Air pollution could be linked to the increase in cardiovascular disease and lung cancer mortality, according to two separate studies published today in The Lancet journal.
Scientists from the University of Edinburgh conducted a systematic analysis of previous researches evaluating the heart failure hospitalization and mortality caused by air pollutants. Based on their analysis, researchers found that an acute exposure to gaseous carbon monoxide, sulphur dioxide, nitrogen dioxide and particulate air pollutants increased the risk from cardiovascular disease and subsequent hospitalization. The risk of heart attack was found to be highest during the day when exposed to the polluted air.
According to American Lung Association, the quality of air in America has been improved, and the overall quality in the air is quite satisfactory. However, 42% of people still live in highly polluted areas. Anoop SV Shah and his colleagues estimated that even a small reduction in particulate matter pollution in America can effectively avoid 7978 hospitalizations due to heart failure each year.
An international team of scientists led by Dr Ole Raaschou-Nielsen of Danish Cancer Society Research Center evaluated the link between long-term exposure to air pollution and lung cancer. Researchers based their study on 17 previous European research projects.
Investigators observed that the even a minute increase of five micrograms in the particulate matter (PM2. 5) in the air intensify the risk of lung cancer by 18%.
Researchers followed a novel analytic methodology to overcome the limitations of other studies, which had focused on the risk due to smoking. The authors opine that since almost everyone is exposed to air pollution, the impact of general public health is huge. According to WHO, measures to reduce air pollution, especially the particulate pollutants, even by a marginal volume, may greatly benefit the health of all people.
The authors conclude that even with current concentrations of air pollutants, it is possible to control them and establish a safer environment.
Another study published recently in the Proceedings of the National Academy of Sciences had reported that the life expectancy of humans exposed to suspended air pollutants, mainly due to burning coal, were reduced by nearly five and a half years.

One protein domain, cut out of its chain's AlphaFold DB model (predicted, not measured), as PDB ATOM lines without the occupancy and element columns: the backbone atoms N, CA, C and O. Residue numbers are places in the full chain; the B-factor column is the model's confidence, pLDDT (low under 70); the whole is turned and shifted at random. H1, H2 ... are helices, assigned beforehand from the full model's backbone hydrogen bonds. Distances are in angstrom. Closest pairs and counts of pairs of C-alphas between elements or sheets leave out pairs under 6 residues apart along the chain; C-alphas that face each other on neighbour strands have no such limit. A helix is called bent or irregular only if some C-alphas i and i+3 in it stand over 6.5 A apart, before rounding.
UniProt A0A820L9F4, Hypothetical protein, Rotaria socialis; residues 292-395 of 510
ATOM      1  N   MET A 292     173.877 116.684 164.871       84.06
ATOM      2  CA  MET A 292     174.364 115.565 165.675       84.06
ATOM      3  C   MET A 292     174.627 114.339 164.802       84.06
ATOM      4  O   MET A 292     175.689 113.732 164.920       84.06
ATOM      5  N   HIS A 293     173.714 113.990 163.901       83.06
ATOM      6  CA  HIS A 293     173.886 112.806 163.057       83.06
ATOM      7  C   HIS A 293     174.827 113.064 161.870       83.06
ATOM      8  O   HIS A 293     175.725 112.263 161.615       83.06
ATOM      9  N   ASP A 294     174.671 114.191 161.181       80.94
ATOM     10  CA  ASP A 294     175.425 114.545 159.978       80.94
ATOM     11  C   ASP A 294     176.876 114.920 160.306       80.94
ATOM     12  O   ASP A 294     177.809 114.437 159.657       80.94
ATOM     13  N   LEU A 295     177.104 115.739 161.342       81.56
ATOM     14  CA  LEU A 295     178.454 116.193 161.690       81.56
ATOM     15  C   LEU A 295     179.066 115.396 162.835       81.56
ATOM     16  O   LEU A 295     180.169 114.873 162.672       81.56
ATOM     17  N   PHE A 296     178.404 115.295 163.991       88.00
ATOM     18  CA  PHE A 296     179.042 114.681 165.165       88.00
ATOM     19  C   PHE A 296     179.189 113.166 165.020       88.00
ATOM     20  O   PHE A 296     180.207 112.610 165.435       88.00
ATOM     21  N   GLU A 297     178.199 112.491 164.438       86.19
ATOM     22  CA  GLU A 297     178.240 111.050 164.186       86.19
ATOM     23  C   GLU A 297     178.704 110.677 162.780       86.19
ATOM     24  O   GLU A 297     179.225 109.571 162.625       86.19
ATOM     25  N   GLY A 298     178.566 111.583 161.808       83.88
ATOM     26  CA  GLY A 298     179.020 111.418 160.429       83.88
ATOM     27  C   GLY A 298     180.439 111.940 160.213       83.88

This reduction in life expectancy was attributed to deterioration of cardiovascular health in the people exposed to polluted air.
The authors stated that now is the time that the government administrators of developing nations learn to balance economic growth and public health safety.
The findings of studies from different regions around the world clearly indicate the need for measures to protect our environment in order to lead a healthy life.
Earlier this month, a study by the U.S. Forest Service and Davey Institute found that the planting of urban trees have a huge potential in removing the dangerous fine particulate matter from the air, thus creating a fresh healthy environment. It was estimated that trees save around eight lives every year in New York.
Four cities namely, Bismarck, North Dakota, Cape Coral-Fort Myers, Palm Bay, Florida, as well asMelbourne, Titusville and Rapid City were found to be the cleanest cities in US according to the American Lung Association. According to the US Environmental Agency, the Clean-Air Act and the amendments to the act would prevent more than 230,000 early deaths in 2020.
The agency has taken strenuous steps to monitor and control air pollution linked to cardiovascular and lung Cancer mortality increase. The current air quality and volume of air pollutants at any particular region in US can be tracked using the maps provided in AirNow.
Written by: Janet Grace Ortigas